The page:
Intuition in Science, Pt. 1

Children love to play the game of asking «Why?» without end. Perhaps this is the beginning of the scientific mind. Certain questions have ceased to be asked, though, because they no longer fit within the framework of contemporary science or philosophy. In the first part of this multi-part essay, Matthew Kenyon, a senior technologist at NASA‘s Jet Propulsion Laboratory and longtime student of Anthroposophy, traces the history of philosophy that has led to the way the scientific community asks its questions today.

«We think we do not have knowledge of a thing until we have grasped its why, that is to say, its cause.» – Aristotle1

The Digital Age is an age of facts. In our homes, we ask Alexa in the morning what the weather will be today. Our smart phones provide a stream of updates on current events and internet sales throughout the day. We have virtually endless information available to us through Google. Facts on top of facts. All these facts provide answers to questions we ask. This essay is not about facts. This essay is about the question itself. More specifically, it is about the way we ask questions, tracing the evolution of how we have asked questions from pre-modern times right into our era.

Today, we wade in streams of information flowing from the ubiquitous technological contrivances surrounding us. At the root of our technological era is modern science, which has taught us to ask only certain questions because modern science has taught us to think in a particular way. This very way we think is both the reason for the profound technological progress that defines the modern era and the source of the profound existential problems of modernity: alienation and anxiety within us and strife and conflict between us. This essay explores how we moderns think. It is, in fact, an essay that thinks about thinking. This may appear to be an indulgence in intellectuality (i.e. «how many angels can dance on the head of a pin?»)2, but when we make thinking the object of study, we learn the most important fact that underlies the mountain of facts we scale in our daily life: Thinking is real, and no facts exist without it. When we grasp, in essence, thinking itself, we can actually go beyond facts and recognize that underneath our intellect which dominates our age is our capacity for intuition. This essay is a journey into intuition which lives unnoticed behind the pervasive intellectuality of our modern era.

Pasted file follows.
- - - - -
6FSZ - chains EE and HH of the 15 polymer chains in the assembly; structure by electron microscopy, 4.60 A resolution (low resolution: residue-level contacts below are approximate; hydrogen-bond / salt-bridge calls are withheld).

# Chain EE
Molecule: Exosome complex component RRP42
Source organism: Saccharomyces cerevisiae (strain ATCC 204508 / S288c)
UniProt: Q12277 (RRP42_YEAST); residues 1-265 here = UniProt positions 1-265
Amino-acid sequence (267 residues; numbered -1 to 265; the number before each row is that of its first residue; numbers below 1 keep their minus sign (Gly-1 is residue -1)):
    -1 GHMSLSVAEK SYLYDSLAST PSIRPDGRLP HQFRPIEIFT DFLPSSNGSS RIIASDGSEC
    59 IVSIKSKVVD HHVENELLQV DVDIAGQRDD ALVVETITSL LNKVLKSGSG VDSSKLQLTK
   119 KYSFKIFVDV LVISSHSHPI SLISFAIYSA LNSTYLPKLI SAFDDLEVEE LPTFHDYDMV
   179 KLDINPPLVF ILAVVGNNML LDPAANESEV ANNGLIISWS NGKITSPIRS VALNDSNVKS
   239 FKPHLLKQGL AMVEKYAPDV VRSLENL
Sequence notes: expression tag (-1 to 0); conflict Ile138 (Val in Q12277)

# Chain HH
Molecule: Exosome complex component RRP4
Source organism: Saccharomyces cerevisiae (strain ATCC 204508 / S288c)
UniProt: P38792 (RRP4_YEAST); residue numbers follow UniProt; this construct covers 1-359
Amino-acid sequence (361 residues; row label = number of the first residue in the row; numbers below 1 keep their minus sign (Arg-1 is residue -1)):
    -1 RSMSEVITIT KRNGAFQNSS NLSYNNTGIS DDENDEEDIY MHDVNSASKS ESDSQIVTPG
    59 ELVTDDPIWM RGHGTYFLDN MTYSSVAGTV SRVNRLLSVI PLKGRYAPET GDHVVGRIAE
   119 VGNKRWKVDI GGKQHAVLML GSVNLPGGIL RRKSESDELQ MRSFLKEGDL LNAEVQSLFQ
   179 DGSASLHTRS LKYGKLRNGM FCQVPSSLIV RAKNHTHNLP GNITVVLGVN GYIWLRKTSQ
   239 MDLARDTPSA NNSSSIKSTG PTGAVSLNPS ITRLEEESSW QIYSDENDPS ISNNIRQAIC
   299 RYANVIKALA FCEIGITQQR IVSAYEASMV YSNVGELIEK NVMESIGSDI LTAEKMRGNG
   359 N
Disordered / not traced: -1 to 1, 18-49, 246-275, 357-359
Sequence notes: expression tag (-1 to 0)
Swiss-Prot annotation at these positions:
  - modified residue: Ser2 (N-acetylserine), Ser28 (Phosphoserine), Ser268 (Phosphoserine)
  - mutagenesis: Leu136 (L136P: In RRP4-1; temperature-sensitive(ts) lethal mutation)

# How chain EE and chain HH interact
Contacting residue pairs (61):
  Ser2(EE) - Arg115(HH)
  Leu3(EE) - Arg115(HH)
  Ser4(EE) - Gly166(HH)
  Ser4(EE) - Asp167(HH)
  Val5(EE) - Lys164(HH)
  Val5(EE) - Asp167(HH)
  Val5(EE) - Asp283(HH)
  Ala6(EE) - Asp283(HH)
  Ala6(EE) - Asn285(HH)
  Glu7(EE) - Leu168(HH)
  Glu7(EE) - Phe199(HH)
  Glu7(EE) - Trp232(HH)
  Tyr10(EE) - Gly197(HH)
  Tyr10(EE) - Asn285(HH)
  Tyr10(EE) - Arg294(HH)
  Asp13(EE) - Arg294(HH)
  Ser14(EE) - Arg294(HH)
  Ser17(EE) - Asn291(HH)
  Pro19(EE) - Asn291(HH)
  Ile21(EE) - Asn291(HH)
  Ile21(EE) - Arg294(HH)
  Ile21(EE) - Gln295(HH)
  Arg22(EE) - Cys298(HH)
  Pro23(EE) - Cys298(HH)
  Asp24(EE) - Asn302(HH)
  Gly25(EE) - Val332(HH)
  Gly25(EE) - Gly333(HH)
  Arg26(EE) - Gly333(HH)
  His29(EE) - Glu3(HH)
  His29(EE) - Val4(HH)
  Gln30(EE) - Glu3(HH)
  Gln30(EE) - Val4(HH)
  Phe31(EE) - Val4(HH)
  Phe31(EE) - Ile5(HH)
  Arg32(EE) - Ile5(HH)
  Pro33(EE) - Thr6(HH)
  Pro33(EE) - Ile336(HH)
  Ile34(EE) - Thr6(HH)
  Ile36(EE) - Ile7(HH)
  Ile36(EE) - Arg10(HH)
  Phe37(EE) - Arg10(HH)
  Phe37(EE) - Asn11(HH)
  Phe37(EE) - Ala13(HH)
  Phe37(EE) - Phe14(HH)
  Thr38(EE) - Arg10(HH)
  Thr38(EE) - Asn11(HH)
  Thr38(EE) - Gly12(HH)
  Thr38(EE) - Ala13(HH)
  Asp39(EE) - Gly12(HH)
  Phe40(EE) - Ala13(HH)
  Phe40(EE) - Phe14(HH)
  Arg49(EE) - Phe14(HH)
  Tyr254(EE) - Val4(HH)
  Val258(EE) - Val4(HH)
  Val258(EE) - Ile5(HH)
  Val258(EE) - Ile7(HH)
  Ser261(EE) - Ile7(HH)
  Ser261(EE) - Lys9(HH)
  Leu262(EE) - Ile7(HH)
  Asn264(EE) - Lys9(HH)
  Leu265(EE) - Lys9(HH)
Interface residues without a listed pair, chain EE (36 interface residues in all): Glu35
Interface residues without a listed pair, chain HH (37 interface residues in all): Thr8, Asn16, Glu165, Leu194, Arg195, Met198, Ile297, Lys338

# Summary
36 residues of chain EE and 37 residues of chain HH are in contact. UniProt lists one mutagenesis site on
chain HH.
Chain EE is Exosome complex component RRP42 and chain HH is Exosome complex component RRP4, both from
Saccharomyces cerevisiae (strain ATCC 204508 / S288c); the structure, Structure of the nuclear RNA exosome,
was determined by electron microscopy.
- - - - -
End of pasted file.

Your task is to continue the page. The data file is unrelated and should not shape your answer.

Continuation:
What does intuition tell us? It tells us that all the things of the sense world that we call facts are facts because we think about them in a particular way. And if we turn to the ‹ultimate facts› of our intellectual culture, then we stand before the atom and DNA, which are viewed today as the foundation of the universe and the essence of life, respectively. This essay makes the case that the atom and DNA are not the ultimate facts they are supposed to be, because our science does not understand thinking itself. How is this case made? By looking at the way we ask questions.

Photo: Henry Co, Unsplash

The atom and DNA spring from the sciences of physics and biology which aim to answer the fundamental questions «of what are things made?» and «how does life come into being and evolve?» This essay attempts to show that making the atom and DNA the foundation of the world and of life is an impossibility because such an approach excludes our capacity to think about atoms and DNA. The real question is not ‹what› or ‹how›, but ‹why› can we think about atoms and DNA in the first place? If we draw the boundary of the universe to include ourselves, in addition to merely the world of things around us, we must search for an explanation (e.g. cause) for the foundation of the world and life that explains our intuition. The one-sided explanations of modern science with its exclusive perspective on the outer sense world can never provide this foundation. Instead, as this essay discusses, it is not the atom or DNA that are foundational, but spirit which underlies both the world of the senses and our intuition. Discovery of the spirit in contemporary times is not merely a return to medieval theology, it is absolutely essential to overcome the existential problems – alienation, anxiety, strife, and conflict – which each of us faces today.

Disappearance of ‹Why› Questions with the Rise of Modern Science

Aristotle’s Four Causes as the Foundation for Knowledge

The quest for scientific knowledge is a search for answers to the questions that naturally arise when we turn our attention to the world around us. We are inquisitive about the variegated shape and color of the flowers that meet us in spring, the piercing sounds of song birds that break the silence of the sky, the warming light from the sun that baths our Earth. From the core of our being, an impulse arises within us to ask questions about the natural world. When discussing our inquisitive nature, it is commonplace to bring up the question «why is the sky blue?», but, perhaps surprisingly for those who have not given it much thought, scientists today generally say they do not try to answer ‹why› questions. Instead, scientists say they focus on answers to ‹what› and ‹how› questions. Natural science does not answer the question, for example, «why does the liver exist?», but it asks «what is the material of which the liver consists» and «how does the liver function?» ‹Why› questions are left for philosophers and religions to answer according to the general approach to scientific knowledge today. This approach to knowledge shifted away from the why that preoccupied medieval natural philosophers like Albertus Magnus (b. ~1200) and Thomas Aquinas (b. 1225) who were under the influence of Aristotle’s approach to explain the things of the world. With the rise of modernity, the entire mood surrounding the quest for knowledge of nature changed radically.